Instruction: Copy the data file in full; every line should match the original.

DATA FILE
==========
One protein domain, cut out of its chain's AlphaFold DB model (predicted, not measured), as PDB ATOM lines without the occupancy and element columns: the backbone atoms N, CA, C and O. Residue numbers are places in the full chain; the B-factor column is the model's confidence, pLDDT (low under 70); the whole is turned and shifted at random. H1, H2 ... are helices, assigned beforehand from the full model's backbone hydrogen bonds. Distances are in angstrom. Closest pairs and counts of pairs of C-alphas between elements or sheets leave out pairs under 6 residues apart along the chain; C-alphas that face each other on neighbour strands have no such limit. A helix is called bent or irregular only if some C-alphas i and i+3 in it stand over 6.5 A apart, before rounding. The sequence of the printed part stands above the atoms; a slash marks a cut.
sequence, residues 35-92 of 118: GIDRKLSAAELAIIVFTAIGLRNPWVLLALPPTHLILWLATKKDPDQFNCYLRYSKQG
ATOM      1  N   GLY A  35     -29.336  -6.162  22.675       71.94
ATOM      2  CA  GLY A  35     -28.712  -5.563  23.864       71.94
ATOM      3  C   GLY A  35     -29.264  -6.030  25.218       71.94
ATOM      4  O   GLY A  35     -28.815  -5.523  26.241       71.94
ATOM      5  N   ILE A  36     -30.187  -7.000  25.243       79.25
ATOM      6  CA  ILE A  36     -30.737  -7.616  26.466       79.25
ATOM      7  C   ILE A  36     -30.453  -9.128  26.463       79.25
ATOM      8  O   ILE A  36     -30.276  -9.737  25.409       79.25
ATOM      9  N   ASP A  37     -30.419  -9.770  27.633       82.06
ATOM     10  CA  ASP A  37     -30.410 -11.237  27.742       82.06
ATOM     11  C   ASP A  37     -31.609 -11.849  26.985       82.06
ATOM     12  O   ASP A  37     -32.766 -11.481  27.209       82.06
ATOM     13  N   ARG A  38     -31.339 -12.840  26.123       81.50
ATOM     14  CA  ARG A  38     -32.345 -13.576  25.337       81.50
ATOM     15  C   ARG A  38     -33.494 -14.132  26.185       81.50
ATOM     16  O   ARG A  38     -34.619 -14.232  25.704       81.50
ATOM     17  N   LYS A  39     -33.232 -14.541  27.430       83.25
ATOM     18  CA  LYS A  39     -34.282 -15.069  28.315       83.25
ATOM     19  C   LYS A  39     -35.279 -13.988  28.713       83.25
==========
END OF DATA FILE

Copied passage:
One protein domain, cut out of its chain's AlphaFold DB model (predicted, not measured), as PDB ATOM lines without the occupancy and element columns: the backbone atoms N, CA, C and O. Residue numbers are places in the full chain; the B-factor column is the model's confidence, pLDDT (low under 70); the whole is turned and shifted at random. H1, H2 ... are helices, assigned beforehand from the full model's backbone hydrogen bonds. Distances are in angstrom. Closest pairs and counts of pairs of C-alphas between elements or sheets leave out pairs under 6 residues apart along the chain; C-alphas that face each other on neighbour strands have no such limit. A helix is called bent or irregular only if some C-alphas i and i+3 in it stand over 6.5 A apart, before rounding. The sequence of the printed part stands above the atoms; a slash marks a cut.
sequence, residues 35-92 of 118: GIDRKLSAAELAIIVFTAIGLRNPWVLLALPPTHLILWLATKKDPDQFNCYLRYSKQG
ATOM      1  N   GLY A  35     -29.336  -6.162  22.675       71.94
ATOM      2  CA  GLY A  35     -28.712  -5.563  23.864       71.94
ATOM      3  C   GLY A  35     -29.264  -6.030  25.218       71.94
ATOM      4  O   GLY A  35     -28.815  -5.523  26.241       71.94
ATOM      5  N   ILE A  36     -30.187  -7.000  25.243       79.25
ATOM      6  CA  ILE A  36     -30.737  -7.616  26.466       79.25
ATOM      7  C   ILE A  36     -30.453  -9.128  26.463       79.25
ATOM      8  O   ILE A  36     -30.276  -9.737  25.409       79.25
ATOM      9  N   ASP A  37     -30.419  -9.770  27.633       82.06
ATOM     10  CA  ASP A  37     -30.410 -11.237  27.742       82.06
ATOM     11  C   ASP A  37     -31.609 -11.849  26.985       82.06
ATOM     12  O   ASP A  37     -32.766 -11.481  27.209       82.06
ATOM     13  N   ARG A  38     -31.339 -12.840  26.123       81.50
ATOM     14  CA  ARG A  38     -32.345 -13.576  25.337       81.50
ATOM     15  C   ARG A  38     -33.494 -14.132  26.185       81.50
ATOM     16  O   ARG A  38     -34.619 -14.232  25.704       81.50
ATOM     17  N   LYS A  39     -33.232 -14.541  27.430       83.25
ATOM     18  CA  LYS A  39     -34.282 -15.069  28.315       83.25
ATOM     19  C   LYS A  39     -35.279 -13.988  28.713       83.25